4
$\begingroup$

Given a real analytic family of Lipschitz continuous functions $f_t:\overline{U}\rightarrow\mathbb{R}^n$, $t\in\mathbb{R}$, with $U\subset \mathbb{R}^n$ some open and bounded domain. For each $t_0\in \mathbb{R}$ there exists $\epsilon >0$ and Lipschitz functions $f^k:\overline{U}\rightarrow\mathbb{R}^n$ such that for all $t\in (t_0-\epsilon, t_0+\epsilon)$, $x\in \overline{U}:$

$$f_t(x)=\sum_{k=0}^{\infty} f^k(x)(t-t_0)^k.$$

By Rademacher theorem, we can find a subset $D\subset U$ of full measure, such that the derivatives $D_x f^k$ exist for all $x\in D$ and $k=0,1,2,\ldots$

I am wondering, if the derivative $D_x f_t$ does necessarily exist for all $x\in D$ and $t\in (t_0-\epsilon, t_0+\epsilon).$ Is that conclusion valid?

Any help is very much appreciated.

$\endgroup$
  • $\begingroup$ You should add $t_0$ as a lower index of $f^k$, given that $f^k$ depends on it. $\endgroup$ – Alex M. Jul 9 '18 at 18:06
  • $\begingroup$ This is OK because the OP only cares about a neighborhood of $t_0$. $\endgroup$ – Fan Zheng Jul 9 '18 at 18:13
  • $\begingroup$ Sorry, I misunderstood your question and my argument is not correct. I will think about the problem. $\endgroup$ – Piotr Hajlasz Jul 9 '18 at 20:17
1
$\begingroup$

Let me assume that $ f(t,x)=\sum_{k\ge 0} f_k(x) t^k, \quad \vert x\vert \le 1, \quad \vert t\vert < 1, $ with $f_k$ Lipschitz-continuous with an $L^\infty$ norm on $\vert x\vert \le 1$ bounded above by 1 and $\Vert f'_k\Vert_{L^\infty}\le C_0 R^k$. Then each $f_k$ is a.e. differentiable, i.e. $\forall k, \exists D_k, \vert D_k^c\vert=0$, $f_k$ is differentiable on $D_k$ (the complement is taken in the unit ball in $x$). Defining $ D=\cap_{k\ge 0} D_k, $ gives that $\vert D^c\vert=0$ and all $f_k$ are differentiable on $D$. We have in the distribution sense on the open cube $\{\vert x\vert < 1, \vert t\vert <R^{-1}\}$ $$ \frac{\partial f}{\partial x} (t,x)=\sum_{k\ge 0}f'_k(x) t^k, $$ and for $h\not=0$, \begin{multline} \frac1h\bigl(f(t,x+h)-f(t,x)\bigr)=\sum_{k\ge 0}\frac1h\bigl(f_k(x+h)-f_k(x)\bigr) t^k \\=\sum_{k\ge 0}\frac1h\int_{x}^{x+h} \bigl(f'_k(y)-f'_k(x)\bigr) dy t^k +\sum_{k\ge 0} f'_k(x)t^k. \end{multline} Thanks to the Lebesgue Differentiation Theorem, each $\frac1h\int_{x}^{x+h} \bigl(f'_k(y)-f'_k(x)\bigr) dy$ goes to zero with $h$ for $x\in D$. We have also (for $h>0$, $\vert t\vert<1/R$) $$ \sum_{k\ge N}\frac1{h}\int_{x}^{x+h} \bigl\vert f'_k(y)-f'_k(x)\bigr\vert dy \vert t\vert^k\le \sum_{k\ge N} 2\Vert f'_k\Vert_{L^\infty}\vert t\vert^k\le 2C_0(R\vert t\vert)^N\frac{1}{1-R\vert t\vert}. $$ We get that for all $N\ge 0$, $$ \limsup_{h\rightarrow 0}\left\vert \frac1h\bigl(f(t,x+h)-f(t,x)\bigr) -\sum_{k\ge 0}f'_k(x) t^k\right\vert \le \frac{ 2C_0(R\vert t\vert)^N}{1-R\vert t\vert}, $$ which implies for $\vert t\vert<1/R$, $x\in D$, $$ \lim_{h\rightarrow 0} \frac1h\bigl(f(t,x+h)-f(t,x)\bigr) =\sum_{k\ge 0}f'_k(x) t^k. $$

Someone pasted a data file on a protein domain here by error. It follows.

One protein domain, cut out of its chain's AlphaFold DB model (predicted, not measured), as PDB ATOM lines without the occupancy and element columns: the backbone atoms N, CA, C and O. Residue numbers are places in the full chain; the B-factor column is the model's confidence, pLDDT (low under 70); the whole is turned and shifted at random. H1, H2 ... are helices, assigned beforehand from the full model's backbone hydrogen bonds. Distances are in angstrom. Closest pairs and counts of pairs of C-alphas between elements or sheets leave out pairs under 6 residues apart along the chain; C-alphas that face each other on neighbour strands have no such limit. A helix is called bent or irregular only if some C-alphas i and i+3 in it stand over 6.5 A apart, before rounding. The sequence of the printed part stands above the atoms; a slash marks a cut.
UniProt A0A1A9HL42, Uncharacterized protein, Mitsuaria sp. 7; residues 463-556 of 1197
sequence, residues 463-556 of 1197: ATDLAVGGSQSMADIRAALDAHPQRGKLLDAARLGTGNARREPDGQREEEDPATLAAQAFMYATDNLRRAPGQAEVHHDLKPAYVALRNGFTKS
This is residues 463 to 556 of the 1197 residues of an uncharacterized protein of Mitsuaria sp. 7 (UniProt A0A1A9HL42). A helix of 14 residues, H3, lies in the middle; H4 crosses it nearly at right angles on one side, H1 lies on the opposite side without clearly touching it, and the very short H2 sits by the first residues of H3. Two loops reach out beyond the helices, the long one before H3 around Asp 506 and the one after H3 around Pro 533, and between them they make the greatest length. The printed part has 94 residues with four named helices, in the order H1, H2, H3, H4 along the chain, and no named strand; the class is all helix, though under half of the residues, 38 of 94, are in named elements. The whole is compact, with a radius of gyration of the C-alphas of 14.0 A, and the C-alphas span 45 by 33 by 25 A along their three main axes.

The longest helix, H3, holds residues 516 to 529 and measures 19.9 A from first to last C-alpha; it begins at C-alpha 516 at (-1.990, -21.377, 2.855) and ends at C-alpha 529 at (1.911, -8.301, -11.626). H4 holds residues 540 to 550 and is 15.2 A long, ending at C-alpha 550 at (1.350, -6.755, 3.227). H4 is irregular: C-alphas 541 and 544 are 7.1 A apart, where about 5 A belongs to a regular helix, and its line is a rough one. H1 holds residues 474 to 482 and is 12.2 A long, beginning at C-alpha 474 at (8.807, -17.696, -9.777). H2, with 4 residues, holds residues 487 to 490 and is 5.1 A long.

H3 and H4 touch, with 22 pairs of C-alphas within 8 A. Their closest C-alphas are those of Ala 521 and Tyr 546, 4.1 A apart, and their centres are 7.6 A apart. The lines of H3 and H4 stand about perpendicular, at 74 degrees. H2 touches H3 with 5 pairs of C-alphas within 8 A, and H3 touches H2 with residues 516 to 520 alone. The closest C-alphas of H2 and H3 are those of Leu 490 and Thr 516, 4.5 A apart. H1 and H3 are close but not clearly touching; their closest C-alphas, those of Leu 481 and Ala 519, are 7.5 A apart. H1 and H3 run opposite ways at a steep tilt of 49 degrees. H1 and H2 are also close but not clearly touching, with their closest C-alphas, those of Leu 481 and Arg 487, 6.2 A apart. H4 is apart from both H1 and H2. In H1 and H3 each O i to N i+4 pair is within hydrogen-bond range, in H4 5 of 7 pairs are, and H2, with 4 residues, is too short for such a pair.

$\endgroup$
  • $\begingroup$ Thank you for your support. I do not quite understand your answer though. How can I prove the following statement: $\forall t\in (t_0-\epsilon, t_0+\epsilon)$ the function $f_t:\overline{U}\rightarrow \mathbb{R}^n$ is differentiable $\forall x\in D$ (I mean differentiable w.r.t. to $x$)? For example, if $t=t_0$ then $f_{t_0}=f^0$ and thus $f_{t_0}$ is differentiable on $D$. What if $t\neq t_0$? $\endgroup$ – Oliver Watt Jul 10 '18 at 3:30

Your Answer

By clicking “Post Your Answer”, you agree to our terms of service, privacy policy and cookie policy

Not the answer you're looking for? Browse other questions tagged or ask your own question.